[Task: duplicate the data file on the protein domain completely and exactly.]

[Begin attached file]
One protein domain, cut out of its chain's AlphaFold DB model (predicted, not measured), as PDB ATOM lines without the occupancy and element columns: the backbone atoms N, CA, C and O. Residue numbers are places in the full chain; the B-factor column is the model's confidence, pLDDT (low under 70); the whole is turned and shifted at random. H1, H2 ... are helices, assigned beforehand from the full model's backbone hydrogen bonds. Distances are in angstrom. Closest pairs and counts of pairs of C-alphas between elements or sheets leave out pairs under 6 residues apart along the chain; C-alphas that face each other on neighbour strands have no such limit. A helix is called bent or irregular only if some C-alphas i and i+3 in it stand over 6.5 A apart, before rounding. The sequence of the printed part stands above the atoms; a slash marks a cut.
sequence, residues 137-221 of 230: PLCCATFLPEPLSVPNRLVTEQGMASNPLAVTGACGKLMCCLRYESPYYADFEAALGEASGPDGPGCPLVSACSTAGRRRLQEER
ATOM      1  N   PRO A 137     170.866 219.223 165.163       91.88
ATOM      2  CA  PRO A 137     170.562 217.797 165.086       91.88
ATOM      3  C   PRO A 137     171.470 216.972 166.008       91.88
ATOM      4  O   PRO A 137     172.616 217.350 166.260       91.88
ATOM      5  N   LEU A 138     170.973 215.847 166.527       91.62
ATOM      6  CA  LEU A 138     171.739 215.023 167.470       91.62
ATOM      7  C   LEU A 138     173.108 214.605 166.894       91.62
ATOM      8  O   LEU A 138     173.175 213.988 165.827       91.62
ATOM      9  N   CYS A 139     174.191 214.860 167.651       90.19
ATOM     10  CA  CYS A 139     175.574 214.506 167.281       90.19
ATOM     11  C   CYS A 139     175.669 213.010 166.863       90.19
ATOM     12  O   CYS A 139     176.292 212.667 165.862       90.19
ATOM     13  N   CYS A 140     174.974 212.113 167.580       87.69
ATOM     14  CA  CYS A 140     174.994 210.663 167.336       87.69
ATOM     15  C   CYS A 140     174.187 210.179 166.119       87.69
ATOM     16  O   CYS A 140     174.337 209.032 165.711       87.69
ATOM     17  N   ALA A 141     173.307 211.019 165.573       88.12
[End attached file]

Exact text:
One protein domain, cut out of its chain's AlphaFold DB model (predicted, not measured), as PDB ATOM lines without the occupancy and element columns: the backbone atoms N, CA, C and O. Residue numbers are places in the full chain; the B-factor column is the model's confidence, pLDDT (low under 70); the whole is turned and shifted at random. H1, H2 ... are helices, assigned beforehand from the full model's backbone hydrogen bonds. Distances are in angstrom. Closest pairs and counts of pairs of C-alphas between elements or sheets leave out pairs under 6 residues apart along the chain; C-alphas that face each other on neighbour strands have no such limit. A helix is called bent or irregular only if some C-alphas i and i+3 in it stand over 6.5 A apart, before rounding. The sequence of the printed part stands above the atoms; a slash marks a cut.
sequence, residues 137-221 of 230: PLCCATFLPEPLSVPNRLVTEQGMASNPLAVTGACGKLMCCLRYESPYYADFEAALGEASGPDGPGCPLVSACSTAGRRRLQEER
ATOM      1  N   PRO A 137     170.866 219.223 165.163       91.88
ATOM      2  CA  PRO A 137     170.562 217.797 165.086       91.88
ATOM      3  C   PRO A 137     171.470 216.972 166.008       91.88
ATOM      4  O   PRO A 137     172.616 217.350 166.260       91.88
ATOM      5  N   LEU A 138     170.973 215.847 166.527       91.62
ATOM      6  CA  LEU A 138     171.739 215.023 167.470       91.62
ATOM      7  C   LEU A 138     173.108 214.605 166.894       91.62
ATOM      8  O   LEU A 138     173.175 213.988 165.827       91.62
ATOM      9  N   CYS A 139     174.191 214.860 167.651       90.19
ATOM     10  CA  CYS A 139     175.574 214.506 167.281       90.19
ATOM     11  C   CYS A 139     175.669 213.010 166.863       90.19
ATOM     12  O   CYS A 139     176.292 212.667 165.862       90.19
ATOM     13  N   CYS A 140     174.974 212.113 167.580       87.69
ATOM     14  CA  CYS A 140     174.994 210.663 167.336       87.69
ATOM     15  C   CYS A 140     174.187 210.179 166.119       87.69
ATOM     16  O   CYS A 140     174.337 209.032 165.711       87.69
ATOM     17  N   ALA A 141     173.307 211.019 165.573       88.12